Multi-stage builds

Multi-stage builds are useful to anyone who has struggled to optimize Dockerfiles while keeping them easy to read and maintain.


Special thanks to Alex Ellis for granting permission to use his blog post Builder pattern vs. Multi-stage builds in Docker as the basis of the examples on this page.

Before multi-stage builds

One problem you may face as you build and publish images, is that the size of those images can sometimes grow quite large. Traditionally, before multi-stage builds were a thing, keeping the size of images down would require you to manually clean up resources from the image, so as to keep it small.

In the past, it was common practice to have one Dockerfile for development, and another, slimmed-down one to use for production. The development version contained everything needed to build your application. The production version only contained your application and the dependencies needed to run it.

To write a truly efficient Dockerfile, you had to come up with shell tricks and arcane solutions to keep the layers as small as possible. All to ensure that each layer contained only the artifacts it needed, and nothing else.

This has been referred to as the builder pattern. The following examples show two Dockerfiles that adhere to this pattern:

  • build.Dockerfile, for development builds
  • Dockerfile, for slimmed-down production builds


# syntax=docker/dockerfile:1
FROM golang:1.16
WORKDIR /go/src/
COPY app.go ./
RUN go get -d -v \
  && CGO_ENABLED=0 go build -a -installsuffix cgo -o app .

Notice how this example artificially compresses two RUN commands together using the Bash && operator. This is done to avoid creating an additional layer in the image. Writing Dockerfiles like this is failure-prone and hard to maintain. It’s easy to insert another command and forget to continue the line using the \ character, for example.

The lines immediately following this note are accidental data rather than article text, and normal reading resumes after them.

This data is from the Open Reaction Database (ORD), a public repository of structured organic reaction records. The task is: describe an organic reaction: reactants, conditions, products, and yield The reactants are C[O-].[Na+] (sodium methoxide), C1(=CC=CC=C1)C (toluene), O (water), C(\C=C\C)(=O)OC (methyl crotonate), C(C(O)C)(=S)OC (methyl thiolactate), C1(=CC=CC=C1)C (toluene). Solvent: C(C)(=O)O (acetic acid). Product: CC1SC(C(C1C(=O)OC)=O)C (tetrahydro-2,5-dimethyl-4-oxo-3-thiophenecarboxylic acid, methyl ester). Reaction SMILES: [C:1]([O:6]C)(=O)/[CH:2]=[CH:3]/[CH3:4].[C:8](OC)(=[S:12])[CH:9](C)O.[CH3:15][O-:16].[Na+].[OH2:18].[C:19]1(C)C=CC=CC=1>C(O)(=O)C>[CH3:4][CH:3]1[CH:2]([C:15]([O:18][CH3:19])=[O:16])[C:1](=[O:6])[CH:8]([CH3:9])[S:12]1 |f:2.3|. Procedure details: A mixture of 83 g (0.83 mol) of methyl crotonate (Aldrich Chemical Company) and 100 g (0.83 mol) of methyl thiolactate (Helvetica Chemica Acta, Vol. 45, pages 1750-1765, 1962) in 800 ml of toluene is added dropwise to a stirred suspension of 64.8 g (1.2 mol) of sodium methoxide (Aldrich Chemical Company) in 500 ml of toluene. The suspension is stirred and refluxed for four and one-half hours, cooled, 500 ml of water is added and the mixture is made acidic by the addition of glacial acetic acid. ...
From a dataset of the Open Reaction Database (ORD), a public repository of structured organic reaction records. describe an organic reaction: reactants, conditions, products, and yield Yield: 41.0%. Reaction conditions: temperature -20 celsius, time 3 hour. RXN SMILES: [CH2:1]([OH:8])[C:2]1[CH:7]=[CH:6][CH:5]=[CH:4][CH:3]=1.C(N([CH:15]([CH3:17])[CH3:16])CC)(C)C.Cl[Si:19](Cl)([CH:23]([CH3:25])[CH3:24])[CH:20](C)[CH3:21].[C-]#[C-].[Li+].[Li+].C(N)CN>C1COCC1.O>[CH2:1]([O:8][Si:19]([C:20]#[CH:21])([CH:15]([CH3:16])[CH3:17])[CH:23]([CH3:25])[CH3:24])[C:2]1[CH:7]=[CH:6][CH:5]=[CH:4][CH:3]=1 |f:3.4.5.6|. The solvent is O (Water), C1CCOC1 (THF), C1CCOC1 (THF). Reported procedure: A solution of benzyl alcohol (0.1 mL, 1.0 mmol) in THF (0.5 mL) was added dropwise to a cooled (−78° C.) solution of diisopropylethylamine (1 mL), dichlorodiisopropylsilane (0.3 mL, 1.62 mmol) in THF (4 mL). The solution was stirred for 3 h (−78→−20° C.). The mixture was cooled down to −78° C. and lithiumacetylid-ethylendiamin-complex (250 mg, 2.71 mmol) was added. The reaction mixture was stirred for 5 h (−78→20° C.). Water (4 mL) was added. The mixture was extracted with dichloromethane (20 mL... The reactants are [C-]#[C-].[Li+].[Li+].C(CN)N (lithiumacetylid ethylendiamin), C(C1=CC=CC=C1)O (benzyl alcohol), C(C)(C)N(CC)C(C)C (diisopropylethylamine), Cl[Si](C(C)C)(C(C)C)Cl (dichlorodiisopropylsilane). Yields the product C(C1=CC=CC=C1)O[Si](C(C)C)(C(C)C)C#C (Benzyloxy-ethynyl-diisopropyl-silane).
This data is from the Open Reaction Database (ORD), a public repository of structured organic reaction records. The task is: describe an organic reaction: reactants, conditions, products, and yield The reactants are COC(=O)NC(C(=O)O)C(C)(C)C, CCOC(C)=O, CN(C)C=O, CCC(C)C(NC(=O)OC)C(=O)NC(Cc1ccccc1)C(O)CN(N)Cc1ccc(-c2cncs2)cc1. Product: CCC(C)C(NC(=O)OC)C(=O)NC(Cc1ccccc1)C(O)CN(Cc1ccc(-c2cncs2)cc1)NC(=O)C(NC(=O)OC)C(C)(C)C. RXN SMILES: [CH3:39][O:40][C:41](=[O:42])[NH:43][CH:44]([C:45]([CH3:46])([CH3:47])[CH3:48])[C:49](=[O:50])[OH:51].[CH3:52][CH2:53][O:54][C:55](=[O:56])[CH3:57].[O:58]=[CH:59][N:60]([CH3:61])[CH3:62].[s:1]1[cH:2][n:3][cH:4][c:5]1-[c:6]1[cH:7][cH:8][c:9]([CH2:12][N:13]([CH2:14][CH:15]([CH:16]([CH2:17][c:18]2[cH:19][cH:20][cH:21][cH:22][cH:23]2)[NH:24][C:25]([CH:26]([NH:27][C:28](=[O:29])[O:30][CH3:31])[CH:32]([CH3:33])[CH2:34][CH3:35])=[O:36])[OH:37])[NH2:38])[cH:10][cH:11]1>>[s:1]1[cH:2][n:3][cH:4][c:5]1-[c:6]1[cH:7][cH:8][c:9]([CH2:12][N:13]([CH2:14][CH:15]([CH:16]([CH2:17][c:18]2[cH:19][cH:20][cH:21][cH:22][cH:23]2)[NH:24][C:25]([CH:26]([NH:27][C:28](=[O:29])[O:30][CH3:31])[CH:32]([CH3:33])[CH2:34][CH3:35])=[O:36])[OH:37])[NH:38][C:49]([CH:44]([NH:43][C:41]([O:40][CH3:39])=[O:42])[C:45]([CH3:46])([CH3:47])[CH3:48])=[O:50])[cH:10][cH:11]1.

# syntax=docker/dockerfile:1
FROM alpine:latest  
RUN apk --no-cache add ca-certificates
WORKDIR /root/
COPY app ./
CMD ["./app"]

The following example is a utility script that:

  1. Builds the first image.
  2. Creates a container from it to copy the artifact out.
  3. Builds the second image.
echo Building alexellis2/href-counter:build
docker build -t alexellis2/href-counter:build . -f build.Dockerfile

docker container create --name extract alexellis2/href-counter:build  
docker container cp extract:/go/src/ ./app  
docker container rm -f extract

echo Building alexellis2/href-counter:latest
docker build --no-cache -t alexellis2/href-counter:latest .
rm ./app

Both images take up room on your system and you still end up with the app artifact on your local disk as well.

Multi-stage builds simplifies this situation!

Use multi-stage builds

With multi-stage builds, you use multiple FROM statements in your Dockerfile. Each FROM instruction can use a different base, and each of them begins a new stage of the build. You can selectively copy artifacts from one stage to another, leaving behind everything you don’t want in the final image. To show how this works, you can adapt the Dockerfile from the previous section to use multi-stage builds.

# syntax=docker/dockerfile:1

FROM golang:1.16
WORKDIR /go/src/
RUN go get -d -v  
COPY app.go ./
RUN CGO_ENABLED=0 go build -a -installsuffix cgo -o app .

FROM alpine:latest  
RUN apk --no-cache add ca-certificates
WORKDIR /root/
COPY --from=0 /go/src/ ./
CMD ["./app"]

You only need the single Dockerfile. No need for a separate build script. Just run docker build.

$ docker build -t alexellis2/href-counter:latest .

The end result is the same tiny production image as before, with a significant reduction in complexity. You don’t need to create any intermediate images, and you don’t need to extract any artifacts to your local system at all.

How does it work? The second FROM instruction starts a new build stage with the alpine:latest image as its base. The COPY --from=0 line copies just the built artifact from the previous stage into this new stage. The Go SDK and any intermediate artifacts are left behind, and not saved in the final image.

Name your build stages

By default, the stages aren’t named, and you refer to them by their integer number, starting with 0 for the first FROM instruction. However, you can name your stages, by adding an AS <NAME> to the FROM instruction. This example improves the previous one by naming the stages and using the name in the COPY instruction. This means that even if the instructions in your Dockerfile are re-ordered later, the COPY doesn’t break.

# syntax=docker/dockerfile:1